Investing in stocks can, at times, feel like riding a roller coaster — an experience I don't tend to enjoy. And this week is a prime example of how nerve-wracking owning stocks can be.
Like many investors, my stock portfolio has taken a massive hit during the latter part of January. Part of the reason is that the entire stock market is down. Another part of the reason is that a few of the specific stocks I own nosedived on the heels of negative news in their quarterly earnings reports.
While seeing a massive loss on screen is hardly comforting, I'm not losing sleep because my stock portfolio isn't looking so rosy right now. Here's why.
1. I have no plans to sell my stocks anytime soon
We all have our own reasons for investing in stocks. Some people might invest with the hopes of making a quick buck (a strategy that often fails). Others might invest a lump sum of cash earmarked for a near-term goal, like a down payment on a home, in an effort to give that money a boost (again, not recommended).
My strategy in owing stocks is to invest in quality companies and hold onto my shares for many years — specifically, until retirement. And since I'm not planning to retire for several decades, I have no plans to cash out any of my stocks in the near term.
As such, I'm not all that bothered by a drastic dip in my portfolio's value. If I sit back and ride out this current wave, there's a good chance my portfolio value will come back up in time.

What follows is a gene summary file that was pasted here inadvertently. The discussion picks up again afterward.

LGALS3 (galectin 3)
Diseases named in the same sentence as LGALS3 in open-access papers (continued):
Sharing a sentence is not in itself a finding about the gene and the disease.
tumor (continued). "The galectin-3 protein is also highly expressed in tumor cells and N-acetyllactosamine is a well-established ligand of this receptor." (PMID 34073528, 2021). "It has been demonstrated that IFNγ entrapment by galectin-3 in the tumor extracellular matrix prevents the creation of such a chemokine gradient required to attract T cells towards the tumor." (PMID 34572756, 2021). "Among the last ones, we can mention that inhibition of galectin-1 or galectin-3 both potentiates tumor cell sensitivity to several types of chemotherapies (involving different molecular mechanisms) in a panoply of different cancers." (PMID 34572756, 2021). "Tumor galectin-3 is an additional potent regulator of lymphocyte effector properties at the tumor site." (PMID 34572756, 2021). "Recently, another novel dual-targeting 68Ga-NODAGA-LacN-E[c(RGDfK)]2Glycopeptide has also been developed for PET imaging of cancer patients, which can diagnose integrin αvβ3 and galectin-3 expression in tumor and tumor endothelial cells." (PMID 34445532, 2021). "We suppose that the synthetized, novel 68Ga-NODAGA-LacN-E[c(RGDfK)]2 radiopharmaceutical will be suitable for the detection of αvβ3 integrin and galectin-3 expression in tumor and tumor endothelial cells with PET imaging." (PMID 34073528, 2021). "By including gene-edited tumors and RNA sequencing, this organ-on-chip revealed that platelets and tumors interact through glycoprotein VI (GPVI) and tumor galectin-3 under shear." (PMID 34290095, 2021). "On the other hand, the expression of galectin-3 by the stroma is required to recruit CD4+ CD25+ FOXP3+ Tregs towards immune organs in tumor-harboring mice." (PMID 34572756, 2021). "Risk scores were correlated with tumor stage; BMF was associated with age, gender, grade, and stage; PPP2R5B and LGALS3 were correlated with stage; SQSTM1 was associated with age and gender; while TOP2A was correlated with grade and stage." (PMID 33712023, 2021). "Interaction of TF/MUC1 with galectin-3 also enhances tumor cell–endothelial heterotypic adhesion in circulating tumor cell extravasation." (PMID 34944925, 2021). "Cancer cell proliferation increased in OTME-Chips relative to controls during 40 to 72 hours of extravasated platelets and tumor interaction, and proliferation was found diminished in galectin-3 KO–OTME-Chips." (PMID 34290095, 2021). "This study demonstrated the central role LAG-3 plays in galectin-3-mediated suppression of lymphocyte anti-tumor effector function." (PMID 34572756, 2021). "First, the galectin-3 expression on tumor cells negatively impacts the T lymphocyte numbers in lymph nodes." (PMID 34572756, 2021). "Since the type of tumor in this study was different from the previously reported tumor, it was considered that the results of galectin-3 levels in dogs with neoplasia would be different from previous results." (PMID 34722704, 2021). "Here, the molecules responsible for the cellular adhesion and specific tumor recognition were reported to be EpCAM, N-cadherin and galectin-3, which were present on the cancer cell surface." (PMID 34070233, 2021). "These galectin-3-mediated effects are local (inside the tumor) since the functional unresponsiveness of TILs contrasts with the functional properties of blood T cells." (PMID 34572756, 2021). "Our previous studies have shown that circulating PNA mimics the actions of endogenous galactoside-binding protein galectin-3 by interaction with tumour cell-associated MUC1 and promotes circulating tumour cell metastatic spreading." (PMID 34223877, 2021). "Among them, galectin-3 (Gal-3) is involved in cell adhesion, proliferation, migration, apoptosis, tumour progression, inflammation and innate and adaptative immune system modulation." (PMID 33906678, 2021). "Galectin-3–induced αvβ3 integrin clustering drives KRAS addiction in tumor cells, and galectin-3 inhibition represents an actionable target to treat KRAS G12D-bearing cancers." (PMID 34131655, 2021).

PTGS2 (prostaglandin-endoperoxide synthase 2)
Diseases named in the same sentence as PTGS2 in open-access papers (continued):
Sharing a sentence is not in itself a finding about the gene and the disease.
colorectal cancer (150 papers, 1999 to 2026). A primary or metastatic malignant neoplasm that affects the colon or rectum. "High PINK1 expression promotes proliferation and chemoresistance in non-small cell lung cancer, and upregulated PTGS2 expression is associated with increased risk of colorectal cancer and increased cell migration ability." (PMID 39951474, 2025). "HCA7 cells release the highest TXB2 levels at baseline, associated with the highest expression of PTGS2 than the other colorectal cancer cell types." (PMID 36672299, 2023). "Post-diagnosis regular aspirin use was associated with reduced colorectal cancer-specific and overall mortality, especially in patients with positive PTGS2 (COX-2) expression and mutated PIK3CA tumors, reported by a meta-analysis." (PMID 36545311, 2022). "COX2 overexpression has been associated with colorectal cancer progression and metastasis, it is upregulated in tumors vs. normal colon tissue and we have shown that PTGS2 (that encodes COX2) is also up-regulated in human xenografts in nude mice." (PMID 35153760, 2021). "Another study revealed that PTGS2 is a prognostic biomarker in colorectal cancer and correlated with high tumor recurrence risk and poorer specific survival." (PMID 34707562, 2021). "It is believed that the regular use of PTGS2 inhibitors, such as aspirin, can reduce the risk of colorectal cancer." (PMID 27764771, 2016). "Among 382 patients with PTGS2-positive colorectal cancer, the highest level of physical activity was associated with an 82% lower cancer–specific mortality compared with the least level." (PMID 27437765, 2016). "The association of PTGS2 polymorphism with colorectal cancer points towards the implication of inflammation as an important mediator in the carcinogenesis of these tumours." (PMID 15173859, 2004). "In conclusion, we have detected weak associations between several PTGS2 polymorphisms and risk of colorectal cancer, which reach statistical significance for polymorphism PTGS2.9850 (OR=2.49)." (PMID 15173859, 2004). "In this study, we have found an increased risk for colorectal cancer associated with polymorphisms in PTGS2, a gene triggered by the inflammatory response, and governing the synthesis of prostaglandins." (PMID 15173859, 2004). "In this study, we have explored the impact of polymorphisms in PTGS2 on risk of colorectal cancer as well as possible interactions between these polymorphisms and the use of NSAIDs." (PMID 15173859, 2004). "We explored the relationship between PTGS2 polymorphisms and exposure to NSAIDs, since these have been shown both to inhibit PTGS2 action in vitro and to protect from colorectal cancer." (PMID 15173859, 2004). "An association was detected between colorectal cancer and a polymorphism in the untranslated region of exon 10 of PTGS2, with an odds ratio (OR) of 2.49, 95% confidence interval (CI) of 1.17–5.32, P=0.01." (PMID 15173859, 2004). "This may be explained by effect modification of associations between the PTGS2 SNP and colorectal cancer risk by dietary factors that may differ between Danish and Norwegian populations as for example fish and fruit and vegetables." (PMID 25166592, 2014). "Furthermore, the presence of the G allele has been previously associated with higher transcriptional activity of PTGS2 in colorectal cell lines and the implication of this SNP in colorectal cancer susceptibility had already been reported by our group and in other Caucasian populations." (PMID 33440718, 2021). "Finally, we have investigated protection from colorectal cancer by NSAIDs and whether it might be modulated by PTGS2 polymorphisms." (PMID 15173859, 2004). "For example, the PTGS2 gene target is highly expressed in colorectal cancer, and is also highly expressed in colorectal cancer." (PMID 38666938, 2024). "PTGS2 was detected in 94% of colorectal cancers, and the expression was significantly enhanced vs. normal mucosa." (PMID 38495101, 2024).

2. I have plenty of cash on hand for emergencies
Some people might adopt a buy and hold approach to stocks, only to have to change their tune when unplanned bills pop up out of the blue and they need to liquidate investments to cover them. But I've taken steps to avoid landing in that situation.
My savings account has enough cash in it to pay for about a year of essential expenses. Some might argue that that's too much cash to have rotting away in a savings account paying virtually no interest. I see where they're coming from, but this system works for me. And because of it, I'm not worried about having to tap my portfolio in the near term and lock in losses.
3. I'm using this as a buying opportunity
Some people may be inclined to stay away from the stock market during a downturn. I like to take the opposite approach.
There are a number of stocks I've been looking to own because I think the businesses behind them are solid and have strong growth potential. The only reason I've shied away is that stocks have been generally overvalued, so the share prices I was looking at didn't sit well with me. Now I have a chance to scoop up those same stocks at a much lower price point.
Of course, this isn't to say that I'll end up buying at an absolute low. That's not something I can predict. But my goal isn't necessarily to buy at an absolute low. Rather, it's to buy at a price where shares have room to grow.
We'll get through this
I won't lie. As much as I've been through stock market downturns before, it's unsettling to see my portfolio value decline substantially in such a short period of time. It's also unsettling to me to be tossed around on amusement-park rides, but I'll put myself through that temporary torture for the sake of my kids.
The point is that just as I can talk myself through three minutes of twisting and turning on a ride and the inevitable nausea that comes with it, I can also talk myself through this current bout of volatility — and you can do the same.
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